source: Pew Research Center Surveys, 2005-2006, 2008-2015; no data available for 2017

So what does this mean? It means it’s essential for companies to be putting time and resources into a strategic and focused social media effort. The excuse that some of your consumers won’t see or care about social media is no longer valid. A Goldman Sachs study examined the importance of brands using social media. 34% of people (ages 18-35) agreed with the statement, “When a brand uses social media, I like that brand more.” Compared to 16% of individuals ages 36. A recent study, “found that 47% of millennials say their purchase decisions are influenced by social media. For perspective, the figure is 19% across all other age groups”.

These statistics point to the fact that social media has a serious impact on the way people of all ages view brands and make final purchasing decisions. If a consumer enjoys a product, the next goal would be for them to buy it again, or also, ideally, to tell their friends about how great it is. And where are they going to do that? Social media. This isn’t a phenomenon of just the younger age group. In a Goldman’s Sachs study, they asked people of all ages, “how do you communicate with others about a service, product, or a brand?” with the following results.

Text Social Media Instant Messaging Blogging
Millenials 44% 38% 38% 16%
GenX 32% 25% 19% 7%
Boomers 15% 11% 8% 2%

Social media is now at every stage between a company and a consumer. Considering customers are using social media to comment and review products, it’s a good idea to get a step ahead of them, and “encourage current customers to leave reviews for your brand,” says Gary Sumpter, CEO of Brokedick. “The possibilities are endless.” The goal is to create a relationship with one’s customers. If a company motivates people to interact through comments and feedback, consumers will feel like they are part of a community instead of just another subscriber. “If you can create a friendship with these consumers, you really take it to the next level. They will go to great lengths to support you,” says Sumpter.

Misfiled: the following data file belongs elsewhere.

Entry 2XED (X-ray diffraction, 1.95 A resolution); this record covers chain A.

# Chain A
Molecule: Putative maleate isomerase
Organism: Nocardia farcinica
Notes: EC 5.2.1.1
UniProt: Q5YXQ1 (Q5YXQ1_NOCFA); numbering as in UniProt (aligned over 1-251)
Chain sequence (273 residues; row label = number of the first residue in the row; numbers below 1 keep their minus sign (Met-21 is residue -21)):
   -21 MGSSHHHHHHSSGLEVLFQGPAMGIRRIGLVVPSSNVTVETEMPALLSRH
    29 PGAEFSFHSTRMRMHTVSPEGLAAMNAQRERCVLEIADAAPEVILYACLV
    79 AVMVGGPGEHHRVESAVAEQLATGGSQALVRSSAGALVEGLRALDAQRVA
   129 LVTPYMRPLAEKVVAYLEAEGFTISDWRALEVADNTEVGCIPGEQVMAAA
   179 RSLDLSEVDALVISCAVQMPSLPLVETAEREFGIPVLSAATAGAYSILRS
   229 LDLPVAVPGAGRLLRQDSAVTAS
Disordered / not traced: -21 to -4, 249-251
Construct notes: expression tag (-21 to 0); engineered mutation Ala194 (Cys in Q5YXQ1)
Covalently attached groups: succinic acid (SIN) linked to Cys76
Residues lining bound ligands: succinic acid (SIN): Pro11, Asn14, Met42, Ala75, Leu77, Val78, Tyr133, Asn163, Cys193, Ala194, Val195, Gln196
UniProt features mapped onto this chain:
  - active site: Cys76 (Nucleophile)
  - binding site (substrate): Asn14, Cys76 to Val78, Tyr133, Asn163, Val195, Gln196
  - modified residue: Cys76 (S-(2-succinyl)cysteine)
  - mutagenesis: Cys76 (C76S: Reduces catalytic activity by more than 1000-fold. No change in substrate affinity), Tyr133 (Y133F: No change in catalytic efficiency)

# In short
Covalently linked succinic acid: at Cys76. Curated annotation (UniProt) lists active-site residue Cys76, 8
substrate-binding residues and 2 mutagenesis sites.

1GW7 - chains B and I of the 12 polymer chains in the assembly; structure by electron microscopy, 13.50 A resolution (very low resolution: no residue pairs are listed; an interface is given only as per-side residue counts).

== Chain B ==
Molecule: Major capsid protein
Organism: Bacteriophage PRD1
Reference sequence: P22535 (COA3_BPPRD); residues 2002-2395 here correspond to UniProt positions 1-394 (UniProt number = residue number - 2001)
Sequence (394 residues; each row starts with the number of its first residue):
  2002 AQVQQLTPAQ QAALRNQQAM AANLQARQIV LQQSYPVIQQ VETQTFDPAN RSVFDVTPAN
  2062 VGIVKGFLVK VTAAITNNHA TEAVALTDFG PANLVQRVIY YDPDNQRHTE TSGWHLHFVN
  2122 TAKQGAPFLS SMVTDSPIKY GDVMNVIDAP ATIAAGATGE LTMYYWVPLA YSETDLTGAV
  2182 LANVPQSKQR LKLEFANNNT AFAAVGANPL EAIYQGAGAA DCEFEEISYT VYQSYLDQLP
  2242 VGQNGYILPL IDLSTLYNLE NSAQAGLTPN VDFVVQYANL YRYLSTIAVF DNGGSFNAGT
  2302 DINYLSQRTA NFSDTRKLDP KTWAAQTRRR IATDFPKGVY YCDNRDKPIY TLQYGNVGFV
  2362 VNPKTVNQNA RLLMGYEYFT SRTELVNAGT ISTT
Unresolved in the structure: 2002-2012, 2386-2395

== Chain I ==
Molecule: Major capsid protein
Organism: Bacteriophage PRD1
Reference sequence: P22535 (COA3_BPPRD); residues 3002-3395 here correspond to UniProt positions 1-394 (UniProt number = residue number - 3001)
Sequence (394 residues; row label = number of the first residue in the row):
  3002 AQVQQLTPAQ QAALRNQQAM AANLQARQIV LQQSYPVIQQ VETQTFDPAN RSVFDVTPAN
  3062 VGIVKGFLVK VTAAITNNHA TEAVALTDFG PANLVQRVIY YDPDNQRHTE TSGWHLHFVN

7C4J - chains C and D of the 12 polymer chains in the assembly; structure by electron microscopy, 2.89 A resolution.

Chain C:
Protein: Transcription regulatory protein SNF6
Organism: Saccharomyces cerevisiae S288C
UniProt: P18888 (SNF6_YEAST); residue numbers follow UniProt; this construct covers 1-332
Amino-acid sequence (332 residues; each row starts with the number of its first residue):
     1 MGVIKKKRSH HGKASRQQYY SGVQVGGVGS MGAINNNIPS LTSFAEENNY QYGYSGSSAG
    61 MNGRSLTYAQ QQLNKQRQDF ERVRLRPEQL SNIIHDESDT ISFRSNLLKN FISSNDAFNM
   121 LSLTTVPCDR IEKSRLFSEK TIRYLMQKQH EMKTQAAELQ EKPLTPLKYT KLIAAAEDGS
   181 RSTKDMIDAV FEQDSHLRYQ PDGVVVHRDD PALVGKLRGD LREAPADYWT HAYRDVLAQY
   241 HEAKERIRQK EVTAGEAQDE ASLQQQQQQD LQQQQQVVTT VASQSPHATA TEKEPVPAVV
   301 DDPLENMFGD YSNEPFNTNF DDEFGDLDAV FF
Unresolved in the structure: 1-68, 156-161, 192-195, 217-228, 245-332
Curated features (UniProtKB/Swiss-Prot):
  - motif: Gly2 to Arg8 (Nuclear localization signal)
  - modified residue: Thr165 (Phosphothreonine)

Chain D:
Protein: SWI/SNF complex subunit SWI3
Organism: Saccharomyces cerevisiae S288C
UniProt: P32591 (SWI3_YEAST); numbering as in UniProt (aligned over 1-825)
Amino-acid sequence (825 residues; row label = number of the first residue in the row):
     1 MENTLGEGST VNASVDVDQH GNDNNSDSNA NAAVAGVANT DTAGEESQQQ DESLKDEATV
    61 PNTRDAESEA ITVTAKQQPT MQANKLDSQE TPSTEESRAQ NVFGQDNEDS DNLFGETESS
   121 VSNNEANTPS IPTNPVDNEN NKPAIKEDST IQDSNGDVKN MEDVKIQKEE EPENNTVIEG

While an effective social media effort has become an essential component within a brand’s marketing mix, the challenge remains no one strategy universally works for all companies. Each business has it’s own brand personality, it’s own unique message and personas requiring a customized approach.

Social media has clearly evolved since I first created my Facebook account in 2009, becoming not only an integral part of people’s lives, but an influential and critical marketing tool for business, with usage numbers continuing to climb. When utilized correctly, social media can lead to massive upside for businesses to reach and engage their specific consumers. As the data clearly illustrates, 2.5 billion people are actively engaged 24/7 on the vast digital highway. With proper navigation via well-positioned digital billboards and messaging, you can help guide them right to your door.